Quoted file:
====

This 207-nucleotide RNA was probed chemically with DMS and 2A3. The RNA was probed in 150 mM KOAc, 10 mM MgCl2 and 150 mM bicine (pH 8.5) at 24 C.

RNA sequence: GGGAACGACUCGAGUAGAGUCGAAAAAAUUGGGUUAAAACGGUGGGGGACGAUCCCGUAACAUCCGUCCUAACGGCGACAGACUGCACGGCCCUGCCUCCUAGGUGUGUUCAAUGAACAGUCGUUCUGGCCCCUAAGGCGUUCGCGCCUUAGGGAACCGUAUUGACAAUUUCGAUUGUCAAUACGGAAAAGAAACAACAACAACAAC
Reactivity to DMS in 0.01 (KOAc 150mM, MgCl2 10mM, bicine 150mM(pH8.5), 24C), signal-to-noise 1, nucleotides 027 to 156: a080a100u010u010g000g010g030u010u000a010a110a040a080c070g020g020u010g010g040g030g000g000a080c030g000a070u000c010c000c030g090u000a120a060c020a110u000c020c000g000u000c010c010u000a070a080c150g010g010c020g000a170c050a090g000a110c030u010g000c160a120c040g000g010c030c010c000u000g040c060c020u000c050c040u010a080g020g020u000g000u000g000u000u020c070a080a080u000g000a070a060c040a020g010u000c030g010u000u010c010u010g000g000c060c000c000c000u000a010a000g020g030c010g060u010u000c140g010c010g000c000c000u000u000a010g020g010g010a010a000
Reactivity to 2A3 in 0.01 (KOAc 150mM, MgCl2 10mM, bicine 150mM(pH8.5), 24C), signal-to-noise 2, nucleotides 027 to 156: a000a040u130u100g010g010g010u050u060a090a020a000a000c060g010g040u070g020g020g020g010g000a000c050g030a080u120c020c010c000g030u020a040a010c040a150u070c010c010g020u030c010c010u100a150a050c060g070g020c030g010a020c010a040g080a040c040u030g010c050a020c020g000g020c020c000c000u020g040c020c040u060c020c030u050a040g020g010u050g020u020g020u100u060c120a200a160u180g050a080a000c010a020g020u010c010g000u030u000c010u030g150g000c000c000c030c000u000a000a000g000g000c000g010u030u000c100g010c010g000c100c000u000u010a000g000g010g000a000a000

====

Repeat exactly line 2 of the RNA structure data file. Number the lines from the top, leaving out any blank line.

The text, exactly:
RNA sequence: GGGAACGACUCGAGUAGAGUCGAAAAAAUUGGGUUAAAACGGUGGGGGACGAUCCCGUAACAUCCGUCCUAACGGCGACAGACUGCACGGCCCUGCCUCCUAGGUGUGUUCAAUGAACAGUCGUUCUGGCCCCUAAGGCGUUCGCGCCUUAGGGAACCGUAUUGACAAUUUCGAUUGUCAAUACGGAAAAGAAACAACAACAACAAC